Bill Keene, a lecturer in history, urban studies, and architecture, examines developments from the 1930s onward that shaped Los Angeles as a magnet for population migration and a major center of industry.
Emergent airplane manufacturing during the 1930s established the foundation for the explosive growth to meet the demands of WWII. Shipbuilding, aircraft production, and other wartime industry enabled Los Angeles to become a leading industrial area in the postwar period.
During the 1930s, motion pictures and radio became factors in the daily lives of millions. With the development of television, Hollywood became a presence in most homes, further enhancing the visions of the Southern California filled with endless sun, beautiful beaches, and playgrounds of the glamorous.
The postwar boom brought more than a million new residents to Los Angeles alone, seeking the lifestyle seen in the movies and TV and briefly experienced by the GIs who came through on their way to war and those who came to work in industry supporting the war effort.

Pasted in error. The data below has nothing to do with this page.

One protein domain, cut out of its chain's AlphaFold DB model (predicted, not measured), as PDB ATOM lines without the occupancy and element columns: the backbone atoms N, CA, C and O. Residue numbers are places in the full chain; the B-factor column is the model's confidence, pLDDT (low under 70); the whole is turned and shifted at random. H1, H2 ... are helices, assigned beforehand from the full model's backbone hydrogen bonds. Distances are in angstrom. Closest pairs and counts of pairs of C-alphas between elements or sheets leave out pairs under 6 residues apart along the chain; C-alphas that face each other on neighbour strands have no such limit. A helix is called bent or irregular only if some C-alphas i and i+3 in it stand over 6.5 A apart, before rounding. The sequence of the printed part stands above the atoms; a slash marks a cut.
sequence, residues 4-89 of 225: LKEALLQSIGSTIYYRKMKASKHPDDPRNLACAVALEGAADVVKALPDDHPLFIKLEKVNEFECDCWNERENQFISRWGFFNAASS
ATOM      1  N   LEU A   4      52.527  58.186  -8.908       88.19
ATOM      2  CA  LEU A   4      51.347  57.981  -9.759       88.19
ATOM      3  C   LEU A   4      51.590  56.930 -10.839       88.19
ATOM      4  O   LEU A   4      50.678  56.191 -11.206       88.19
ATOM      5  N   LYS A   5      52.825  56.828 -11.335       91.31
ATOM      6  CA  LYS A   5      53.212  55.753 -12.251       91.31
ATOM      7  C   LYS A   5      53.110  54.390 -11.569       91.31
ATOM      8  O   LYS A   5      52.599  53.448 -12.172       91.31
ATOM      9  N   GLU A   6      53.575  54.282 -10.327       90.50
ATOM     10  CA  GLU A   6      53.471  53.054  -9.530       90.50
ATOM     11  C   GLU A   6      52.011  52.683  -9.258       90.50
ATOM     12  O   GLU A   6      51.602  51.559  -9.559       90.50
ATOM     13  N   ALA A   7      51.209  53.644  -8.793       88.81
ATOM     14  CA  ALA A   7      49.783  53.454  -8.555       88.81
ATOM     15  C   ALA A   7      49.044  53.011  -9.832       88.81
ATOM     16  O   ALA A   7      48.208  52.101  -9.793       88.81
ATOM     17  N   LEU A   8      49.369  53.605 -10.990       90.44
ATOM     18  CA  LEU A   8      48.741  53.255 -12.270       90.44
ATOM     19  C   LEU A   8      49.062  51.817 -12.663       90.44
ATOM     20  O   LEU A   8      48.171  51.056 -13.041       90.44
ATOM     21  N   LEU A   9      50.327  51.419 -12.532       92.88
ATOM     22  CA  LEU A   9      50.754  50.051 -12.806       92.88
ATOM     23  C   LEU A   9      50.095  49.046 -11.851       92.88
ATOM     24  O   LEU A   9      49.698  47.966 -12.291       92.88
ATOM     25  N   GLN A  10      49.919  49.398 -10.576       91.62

Along with new population, new challenges emerged or resurfaced. Air pollution became a major problem, shadowing Sunny California’s image. Racial tensions grew. The city saw the expulsion of Japanese residents in 1942 and major outbreaks of violence across the decades, from the Zoot Suit Riots of 1943 to the Los Angeles Riots of 1992, with racial issues remaining a problem today.
Keene also traces how during the same period, Los Angeles emerged on the national and world stages as a major force economically and culturally. That status was reflected in the development of institutions including the County Museum of Art, the Norton Simon and Getty museums, and the Music Center (with its Disney Concert Hall), and the major-league baseball, football, and basketball teams that call it home.